Early in February 2021, the Canada Revenue Agency (CRA) announced that it will provide targeted interest relief to Canadians who received COVID-related income support benefits. Once individuals have filed their 2020 income tax and benefit return, they will not be required to pay interest on any outstanding income tax debt for the 2020 tax year until April 30, 2022. This measure provides more time and flexibility to pay your income taxes if you have an amount owing. 

To qualify for targeted interest relief, individuals must have had a total taxable income of $75,000 or less in 2020 and have received income support in 2020 through one or more of the government’s COVID-related income support benefits such as the Canada Emergency Response Benefit (CERB), the Canada Emergency Student Benefit (CESB), the Canada Recovery Benefit (CRB), the Canada Recovery Caregiving Benefit (CRCB),the Canada Recovery Sickness Benefit (CRSB), Employment Insurance (EI) and similar provincial emergency benefits. 

The CRA will automatically apply the interest relief measure for individuals who meet these criteria. 

Additionally, any CRA-administered credits and benefits normally paid monthly or quarterly, such as the Canadian Child Benefit and GST/HST credits, will not be withheld to reduce an individuals’ tax debt owing for the 2020 tax year.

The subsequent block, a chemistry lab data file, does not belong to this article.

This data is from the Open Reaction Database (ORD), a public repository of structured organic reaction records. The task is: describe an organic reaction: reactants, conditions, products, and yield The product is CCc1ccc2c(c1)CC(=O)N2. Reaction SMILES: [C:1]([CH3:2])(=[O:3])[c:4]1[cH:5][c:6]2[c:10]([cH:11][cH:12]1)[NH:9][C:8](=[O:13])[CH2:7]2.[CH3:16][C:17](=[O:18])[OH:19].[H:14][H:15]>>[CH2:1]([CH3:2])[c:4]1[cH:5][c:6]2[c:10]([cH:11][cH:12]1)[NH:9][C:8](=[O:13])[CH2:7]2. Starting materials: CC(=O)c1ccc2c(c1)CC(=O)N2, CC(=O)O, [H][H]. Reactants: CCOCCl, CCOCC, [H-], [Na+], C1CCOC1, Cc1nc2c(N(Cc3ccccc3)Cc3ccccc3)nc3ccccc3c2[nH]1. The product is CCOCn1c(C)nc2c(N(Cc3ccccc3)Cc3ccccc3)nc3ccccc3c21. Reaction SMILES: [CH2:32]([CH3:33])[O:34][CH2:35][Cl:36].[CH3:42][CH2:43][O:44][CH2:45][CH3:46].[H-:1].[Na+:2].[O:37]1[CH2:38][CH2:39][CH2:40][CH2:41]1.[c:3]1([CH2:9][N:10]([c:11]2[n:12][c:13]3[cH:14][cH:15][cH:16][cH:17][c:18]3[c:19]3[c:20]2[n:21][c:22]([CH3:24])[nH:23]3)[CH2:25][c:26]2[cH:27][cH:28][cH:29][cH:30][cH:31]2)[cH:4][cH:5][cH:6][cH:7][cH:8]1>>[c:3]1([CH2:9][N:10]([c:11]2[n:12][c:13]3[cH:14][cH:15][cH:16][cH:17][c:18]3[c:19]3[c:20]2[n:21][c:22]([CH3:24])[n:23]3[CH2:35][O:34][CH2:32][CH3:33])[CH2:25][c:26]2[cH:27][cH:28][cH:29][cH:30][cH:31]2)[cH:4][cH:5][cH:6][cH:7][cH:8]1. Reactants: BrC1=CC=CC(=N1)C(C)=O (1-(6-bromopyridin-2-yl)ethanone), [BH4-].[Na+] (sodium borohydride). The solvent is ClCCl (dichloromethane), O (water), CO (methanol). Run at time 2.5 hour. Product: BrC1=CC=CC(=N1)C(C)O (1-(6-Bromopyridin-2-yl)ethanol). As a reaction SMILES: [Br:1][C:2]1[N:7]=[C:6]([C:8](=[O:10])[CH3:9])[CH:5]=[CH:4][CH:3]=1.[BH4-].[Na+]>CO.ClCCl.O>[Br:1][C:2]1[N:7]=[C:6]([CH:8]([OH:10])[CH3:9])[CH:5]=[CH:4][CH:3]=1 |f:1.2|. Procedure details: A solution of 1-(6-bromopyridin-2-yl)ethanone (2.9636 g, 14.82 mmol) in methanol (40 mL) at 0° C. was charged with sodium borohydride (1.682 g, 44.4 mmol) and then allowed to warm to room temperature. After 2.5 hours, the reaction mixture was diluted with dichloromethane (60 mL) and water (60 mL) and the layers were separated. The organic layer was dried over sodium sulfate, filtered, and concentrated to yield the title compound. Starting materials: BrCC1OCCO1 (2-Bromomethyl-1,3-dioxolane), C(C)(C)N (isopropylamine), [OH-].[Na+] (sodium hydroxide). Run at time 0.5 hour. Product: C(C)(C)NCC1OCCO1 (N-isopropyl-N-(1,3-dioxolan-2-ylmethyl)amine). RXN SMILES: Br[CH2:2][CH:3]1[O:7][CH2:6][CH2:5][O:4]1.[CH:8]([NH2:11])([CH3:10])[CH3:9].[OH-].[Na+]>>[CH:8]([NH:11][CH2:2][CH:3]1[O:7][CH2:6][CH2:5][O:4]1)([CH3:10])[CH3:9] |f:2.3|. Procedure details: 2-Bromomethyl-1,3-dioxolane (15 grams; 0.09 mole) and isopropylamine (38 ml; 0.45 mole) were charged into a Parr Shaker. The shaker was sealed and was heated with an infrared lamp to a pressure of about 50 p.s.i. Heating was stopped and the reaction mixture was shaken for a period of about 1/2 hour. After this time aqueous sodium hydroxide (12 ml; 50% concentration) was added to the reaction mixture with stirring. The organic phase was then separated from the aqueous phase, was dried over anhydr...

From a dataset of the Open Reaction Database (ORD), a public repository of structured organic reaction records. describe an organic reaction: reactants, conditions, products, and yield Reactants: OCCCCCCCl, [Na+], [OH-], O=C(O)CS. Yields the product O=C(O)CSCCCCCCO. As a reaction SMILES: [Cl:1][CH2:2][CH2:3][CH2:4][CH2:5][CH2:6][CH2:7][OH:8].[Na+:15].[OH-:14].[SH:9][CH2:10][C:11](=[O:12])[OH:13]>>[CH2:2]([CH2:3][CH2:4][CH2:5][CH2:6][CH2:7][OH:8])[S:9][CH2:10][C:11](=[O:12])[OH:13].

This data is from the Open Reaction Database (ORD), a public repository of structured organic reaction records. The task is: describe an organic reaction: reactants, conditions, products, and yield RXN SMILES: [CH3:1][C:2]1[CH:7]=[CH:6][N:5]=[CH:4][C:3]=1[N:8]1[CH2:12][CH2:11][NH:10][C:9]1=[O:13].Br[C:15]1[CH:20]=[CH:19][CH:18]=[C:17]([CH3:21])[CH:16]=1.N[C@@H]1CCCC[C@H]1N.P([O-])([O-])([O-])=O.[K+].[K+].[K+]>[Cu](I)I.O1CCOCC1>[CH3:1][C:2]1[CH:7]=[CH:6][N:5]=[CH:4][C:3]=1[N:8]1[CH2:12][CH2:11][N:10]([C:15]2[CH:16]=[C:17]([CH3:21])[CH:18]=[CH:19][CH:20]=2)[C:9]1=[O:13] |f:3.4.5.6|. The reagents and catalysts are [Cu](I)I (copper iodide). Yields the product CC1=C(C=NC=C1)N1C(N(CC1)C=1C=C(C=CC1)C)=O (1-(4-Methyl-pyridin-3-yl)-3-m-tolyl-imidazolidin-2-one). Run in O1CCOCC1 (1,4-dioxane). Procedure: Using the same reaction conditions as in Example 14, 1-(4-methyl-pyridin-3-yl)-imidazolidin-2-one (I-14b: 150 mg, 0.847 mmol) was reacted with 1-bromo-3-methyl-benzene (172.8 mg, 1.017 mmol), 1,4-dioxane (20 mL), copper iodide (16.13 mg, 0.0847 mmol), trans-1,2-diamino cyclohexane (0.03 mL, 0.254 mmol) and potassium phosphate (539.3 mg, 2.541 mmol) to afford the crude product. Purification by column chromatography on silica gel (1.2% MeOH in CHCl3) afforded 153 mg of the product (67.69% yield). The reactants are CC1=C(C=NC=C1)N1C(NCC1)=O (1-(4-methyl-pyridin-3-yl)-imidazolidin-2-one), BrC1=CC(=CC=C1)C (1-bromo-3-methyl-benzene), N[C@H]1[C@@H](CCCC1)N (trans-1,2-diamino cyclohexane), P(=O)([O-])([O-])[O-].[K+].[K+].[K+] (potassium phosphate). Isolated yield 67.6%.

Should I Wait to Pay My 2020 Income Taxes? 

Even if you are eligible for the targeted interest relief program, this does not mean that your tax debt is forgiven. You will still need to plan to pay back what is owed.  

Many Canadians were aware that they would need to pay income taxes on the CERB benefit and saved throughout the year. If you already have savings to pay your income tax debt, it is best to do so right away. If you could not save ahead of time, the first thing you need to do is find out how much you owe by filing your 2020 income taxes. Once you have that amount, you can develop a budget that includes what you can afford to save towards your income tax debt each month. 

If you have more income tax debt than you can handle, or if your finances will not let you make any additional payments on your tax debt, then an extra 12 months might not actually improve your position. If you feel the extra 12 months will not be enough time, then you should begin to consider the other relief options that are available to you.  

If you feel that you need help, don’t wait 12 months to run out the clock. Waiting 12 months will not improve your position. Rather, if you start the process now, you may be done a bankruptcy in as little as nine months.  

Learn more about your insolvency options during a free, no obligation consultation with a Grant Thornton debt professional.